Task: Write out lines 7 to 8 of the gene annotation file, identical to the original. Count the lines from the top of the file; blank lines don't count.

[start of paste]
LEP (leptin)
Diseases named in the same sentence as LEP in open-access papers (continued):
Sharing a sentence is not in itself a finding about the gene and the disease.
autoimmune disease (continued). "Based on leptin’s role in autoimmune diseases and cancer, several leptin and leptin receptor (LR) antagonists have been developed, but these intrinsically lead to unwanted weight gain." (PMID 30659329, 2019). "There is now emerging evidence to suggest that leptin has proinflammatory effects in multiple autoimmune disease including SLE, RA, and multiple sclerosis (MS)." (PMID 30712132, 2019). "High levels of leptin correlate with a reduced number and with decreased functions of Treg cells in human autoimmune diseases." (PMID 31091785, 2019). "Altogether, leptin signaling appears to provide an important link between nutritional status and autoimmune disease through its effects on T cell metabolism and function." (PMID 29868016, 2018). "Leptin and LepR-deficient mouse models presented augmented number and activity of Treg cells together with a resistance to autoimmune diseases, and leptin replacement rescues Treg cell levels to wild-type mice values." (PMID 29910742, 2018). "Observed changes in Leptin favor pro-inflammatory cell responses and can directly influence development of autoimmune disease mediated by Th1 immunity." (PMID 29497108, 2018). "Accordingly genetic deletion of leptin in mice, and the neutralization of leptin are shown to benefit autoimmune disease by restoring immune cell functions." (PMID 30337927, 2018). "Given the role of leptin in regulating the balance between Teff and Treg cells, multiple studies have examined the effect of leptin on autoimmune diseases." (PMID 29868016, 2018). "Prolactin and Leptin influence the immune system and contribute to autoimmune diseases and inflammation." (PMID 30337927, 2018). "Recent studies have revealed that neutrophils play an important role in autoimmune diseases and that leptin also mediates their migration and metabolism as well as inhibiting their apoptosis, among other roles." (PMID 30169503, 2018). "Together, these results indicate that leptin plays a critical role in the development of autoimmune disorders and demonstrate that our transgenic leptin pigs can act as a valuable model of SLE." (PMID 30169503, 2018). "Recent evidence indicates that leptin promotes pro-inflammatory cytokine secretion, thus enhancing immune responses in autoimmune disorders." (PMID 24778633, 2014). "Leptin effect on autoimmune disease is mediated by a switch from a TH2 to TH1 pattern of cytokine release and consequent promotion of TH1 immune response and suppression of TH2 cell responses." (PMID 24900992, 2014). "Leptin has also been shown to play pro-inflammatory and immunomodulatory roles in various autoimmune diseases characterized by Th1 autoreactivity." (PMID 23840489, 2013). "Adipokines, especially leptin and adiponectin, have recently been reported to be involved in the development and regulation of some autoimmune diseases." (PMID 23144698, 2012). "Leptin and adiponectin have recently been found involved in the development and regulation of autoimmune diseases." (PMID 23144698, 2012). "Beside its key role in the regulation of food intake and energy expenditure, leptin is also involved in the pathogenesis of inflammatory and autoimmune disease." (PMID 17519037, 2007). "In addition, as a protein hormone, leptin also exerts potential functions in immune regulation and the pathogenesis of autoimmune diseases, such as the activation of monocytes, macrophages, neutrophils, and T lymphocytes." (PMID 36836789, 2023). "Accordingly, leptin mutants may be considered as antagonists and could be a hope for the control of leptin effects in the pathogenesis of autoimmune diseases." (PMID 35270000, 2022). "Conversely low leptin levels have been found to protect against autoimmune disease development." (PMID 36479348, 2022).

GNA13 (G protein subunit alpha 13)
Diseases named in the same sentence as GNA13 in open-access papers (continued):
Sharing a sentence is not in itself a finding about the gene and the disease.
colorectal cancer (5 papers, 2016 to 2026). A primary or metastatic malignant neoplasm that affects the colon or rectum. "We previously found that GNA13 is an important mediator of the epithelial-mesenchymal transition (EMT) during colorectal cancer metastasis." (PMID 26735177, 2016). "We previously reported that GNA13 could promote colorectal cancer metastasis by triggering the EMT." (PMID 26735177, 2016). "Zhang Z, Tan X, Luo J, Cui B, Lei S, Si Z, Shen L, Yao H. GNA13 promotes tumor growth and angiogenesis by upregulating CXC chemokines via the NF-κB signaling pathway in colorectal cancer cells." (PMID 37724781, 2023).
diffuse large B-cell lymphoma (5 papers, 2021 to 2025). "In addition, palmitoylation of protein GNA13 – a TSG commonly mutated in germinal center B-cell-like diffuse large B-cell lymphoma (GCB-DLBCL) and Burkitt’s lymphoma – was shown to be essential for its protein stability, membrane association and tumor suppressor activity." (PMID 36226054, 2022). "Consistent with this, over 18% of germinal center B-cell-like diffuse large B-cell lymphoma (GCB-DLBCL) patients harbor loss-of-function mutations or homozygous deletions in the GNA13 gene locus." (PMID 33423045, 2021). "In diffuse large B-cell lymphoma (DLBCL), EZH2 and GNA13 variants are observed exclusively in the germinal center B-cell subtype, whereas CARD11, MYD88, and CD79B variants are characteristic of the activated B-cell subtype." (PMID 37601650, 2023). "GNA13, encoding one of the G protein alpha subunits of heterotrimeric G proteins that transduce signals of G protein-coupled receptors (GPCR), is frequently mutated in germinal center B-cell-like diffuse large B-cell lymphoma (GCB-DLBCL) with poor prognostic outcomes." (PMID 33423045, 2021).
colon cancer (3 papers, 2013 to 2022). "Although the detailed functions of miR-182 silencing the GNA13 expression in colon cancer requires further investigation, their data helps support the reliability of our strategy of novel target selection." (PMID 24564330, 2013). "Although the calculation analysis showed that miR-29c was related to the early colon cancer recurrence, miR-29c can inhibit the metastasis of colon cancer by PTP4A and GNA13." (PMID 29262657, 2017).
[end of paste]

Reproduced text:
Sharing a sentence is not in itself a finding about the gene and the disease.
colorectal cancer (5 papers, 2016 to 2026). A primary or metastatic malignant neoplasm that affects the colon or rectum. "We previously found that GNA13 is an important mediator of the epithelial-mesenchymal transition (EMT) during colorectal cancer metastasis." (PMID 26735177, 2016). "We previously reported that GNA13 could promote colorectal cancer metastasis by triggering the EMT." (PMID 26735177, 2016). "Zhang Z, Tan X, Luo J, Cui B, Lei S, Si Z, Shen L, Yao H. GNA13 promotes tumor growth and angiogenesis by upregulating CXC chemokines via the NF-κB signaling pathway in colorectal cancer cells." (PMID 37724781, 2023).